Yesterday was the day for leading another Durham County Council guided walk, and Wednesday’s route was up to the Northumberland border from Cowshill, followed by a rough lurch over the moorland tussocks to Sedling Rake, a quick descent to Weardale and a riverside ramble alongside the..er….river back to the start. A grand total of 8 miles.
It were perishing cold today, too with a starting temperature of about –8C in the lower bits of Weardale, rising to a magnificent –0.5C at the end. people from the Eastern bits of Durham were worried about the snow (there was more in the East than in Weardale as it happens) and in view of the nithering nature of the day, I didn’t expect a record-breaking attendance. Nevertheless, ten of us turned up, including the stewards Ray, Dave (it’s compulsory to have a Dave) and Eric.
Me and superdawg Bruno did the reccy in ever-so-slightly warmer conditions last week. (just around freezing) We went to the top of Middlehope Moor, though, just cos we could. The guided walk didn’t venture into Northumberland but stayed on the other side of the wall. We allowed ourselves to look over the wall for a short period as a special treat. The bridleway that meets the County boundary stops there and doesn’t continue inside Northumberland. This is a fine example of dirty deeds done when rights of way were being registered back in time. The local grouse-shooting gentry of Northumberland clearly didn’t want the unwashed distrubing their fun whilst the politically redder county of Durham seems to have registered more paths. Northumberland are just about to fix the problem, although horses and bikes will still have to stop at the border, making the bridleway a bit pointless for anything other than an out-and-back journey where a saddle is being used.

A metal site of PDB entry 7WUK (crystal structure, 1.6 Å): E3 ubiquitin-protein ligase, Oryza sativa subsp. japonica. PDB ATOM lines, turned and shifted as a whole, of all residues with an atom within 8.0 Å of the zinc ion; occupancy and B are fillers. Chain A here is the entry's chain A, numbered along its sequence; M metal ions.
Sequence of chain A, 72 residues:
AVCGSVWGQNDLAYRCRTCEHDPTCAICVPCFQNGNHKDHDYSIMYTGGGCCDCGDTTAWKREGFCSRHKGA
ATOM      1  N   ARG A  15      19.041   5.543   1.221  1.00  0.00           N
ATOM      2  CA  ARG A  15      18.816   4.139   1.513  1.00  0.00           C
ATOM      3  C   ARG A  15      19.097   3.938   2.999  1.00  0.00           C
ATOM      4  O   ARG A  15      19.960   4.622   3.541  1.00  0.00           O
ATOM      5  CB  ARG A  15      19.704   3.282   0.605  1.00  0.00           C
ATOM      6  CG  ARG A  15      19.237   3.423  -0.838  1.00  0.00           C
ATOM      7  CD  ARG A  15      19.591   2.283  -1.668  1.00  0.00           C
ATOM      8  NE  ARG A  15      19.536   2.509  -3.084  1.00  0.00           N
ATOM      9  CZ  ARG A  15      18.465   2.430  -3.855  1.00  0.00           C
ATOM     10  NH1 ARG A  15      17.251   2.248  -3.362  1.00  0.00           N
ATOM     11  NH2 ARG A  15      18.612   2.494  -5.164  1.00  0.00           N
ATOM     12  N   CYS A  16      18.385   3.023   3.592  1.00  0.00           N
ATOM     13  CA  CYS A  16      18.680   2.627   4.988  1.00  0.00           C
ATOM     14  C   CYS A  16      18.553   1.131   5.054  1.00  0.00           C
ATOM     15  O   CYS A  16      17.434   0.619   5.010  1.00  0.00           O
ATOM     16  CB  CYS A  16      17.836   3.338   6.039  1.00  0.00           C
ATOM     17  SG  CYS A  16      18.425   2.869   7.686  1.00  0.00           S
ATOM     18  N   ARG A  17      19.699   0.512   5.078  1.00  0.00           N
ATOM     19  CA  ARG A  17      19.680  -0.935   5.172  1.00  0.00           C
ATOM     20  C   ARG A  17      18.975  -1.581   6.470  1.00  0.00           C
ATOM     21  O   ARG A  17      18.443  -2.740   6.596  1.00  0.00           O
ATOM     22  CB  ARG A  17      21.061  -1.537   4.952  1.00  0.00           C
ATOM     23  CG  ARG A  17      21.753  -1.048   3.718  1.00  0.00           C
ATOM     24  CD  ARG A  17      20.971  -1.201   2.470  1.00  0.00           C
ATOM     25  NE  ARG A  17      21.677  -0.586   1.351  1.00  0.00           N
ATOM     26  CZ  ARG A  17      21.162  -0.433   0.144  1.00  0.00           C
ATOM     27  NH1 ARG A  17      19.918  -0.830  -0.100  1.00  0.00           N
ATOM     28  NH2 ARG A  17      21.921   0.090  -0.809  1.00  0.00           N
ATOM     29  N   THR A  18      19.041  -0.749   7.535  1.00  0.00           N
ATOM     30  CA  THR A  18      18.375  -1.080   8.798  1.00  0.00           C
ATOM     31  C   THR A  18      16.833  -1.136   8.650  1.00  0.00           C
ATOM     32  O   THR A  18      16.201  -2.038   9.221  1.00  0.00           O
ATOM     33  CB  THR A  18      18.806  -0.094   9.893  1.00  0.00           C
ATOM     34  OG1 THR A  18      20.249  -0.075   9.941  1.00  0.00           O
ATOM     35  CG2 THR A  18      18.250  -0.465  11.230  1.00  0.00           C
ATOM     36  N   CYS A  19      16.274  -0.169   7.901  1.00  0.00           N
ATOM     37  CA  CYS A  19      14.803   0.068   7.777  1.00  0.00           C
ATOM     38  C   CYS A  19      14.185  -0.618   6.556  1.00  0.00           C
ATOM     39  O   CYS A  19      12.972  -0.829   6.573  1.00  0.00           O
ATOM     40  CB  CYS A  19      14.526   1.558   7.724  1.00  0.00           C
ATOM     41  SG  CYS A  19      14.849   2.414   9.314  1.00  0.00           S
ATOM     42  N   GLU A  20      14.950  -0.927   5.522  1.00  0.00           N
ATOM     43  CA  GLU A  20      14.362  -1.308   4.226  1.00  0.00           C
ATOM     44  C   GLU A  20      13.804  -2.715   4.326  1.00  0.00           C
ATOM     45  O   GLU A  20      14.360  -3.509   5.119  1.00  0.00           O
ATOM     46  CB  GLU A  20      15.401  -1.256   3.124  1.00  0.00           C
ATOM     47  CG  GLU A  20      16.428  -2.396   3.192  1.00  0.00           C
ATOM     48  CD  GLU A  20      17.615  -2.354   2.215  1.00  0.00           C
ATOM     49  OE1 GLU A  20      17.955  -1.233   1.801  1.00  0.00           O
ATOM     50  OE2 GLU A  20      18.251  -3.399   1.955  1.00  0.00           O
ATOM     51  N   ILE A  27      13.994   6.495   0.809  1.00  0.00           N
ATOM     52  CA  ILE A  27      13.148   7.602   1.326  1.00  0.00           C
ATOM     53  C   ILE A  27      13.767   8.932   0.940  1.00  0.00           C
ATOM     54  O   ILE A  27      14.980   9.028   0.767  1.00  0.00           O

The ideal conditions for this walk – the ones I envisaged when I first thought of it, are hard neve, which happens up there regularly, often at this time of year, but so far we’ve just had hard frost or (today) a moderate powder snow cover. One day, we’ll get there, though, we just need a blizzard of warm, wet snow to freeze hard for a couple of days and Robert will be your Mum’s brother.
Even so, just like last year, the sun shone most of the time and the views of the surrounding fells was superb – a grand day to be out on the hills, in fact although barely warm enough to stop for long for the consumption of butties and chocolate. Graeme did, however supply quantities of delicious cocktails to warm the cockles at lunchtime behind the wall at Sedling rake. Nice.
On the reccy, there was just the hint of a snow dusting and the top of the hill had been helpfully marked with the word “top”, just to confirm the fact. I also took GPS waymarks of all the key points of the trundle across the moor in case of hill fog on the day. If you got yourself dislocated up here, it could be difficult finding yourself again in the fog. Unless you had a GPS or just decided to walk downhill (this would inevitably lead the walker to Cowshill since the landscape is a big funnel at this point) (See – you get self-rescue tips as well on the pie blog)
The return by the riverside was uneventful although I did detect that the earlier struggles over the moor had taken their toll of one or two of the walkers. It’s good for them, though. Pic of waterfalls by Graeme. I’ve been struggling to get this picture myself for ages.
Good walk, though. I enjoyed it and I enjoyed the reccy. Bruno couldn’t come on the actual walk, though as he’s Not Allowed.
More Upper Weardale fun shortly..
There’s a map…..
Extra pics courtesy of Graeme Ferguson. If walkers want to send me pictures, I’ll likely put as many on the blog as possible. It would make a nice change from my efforts!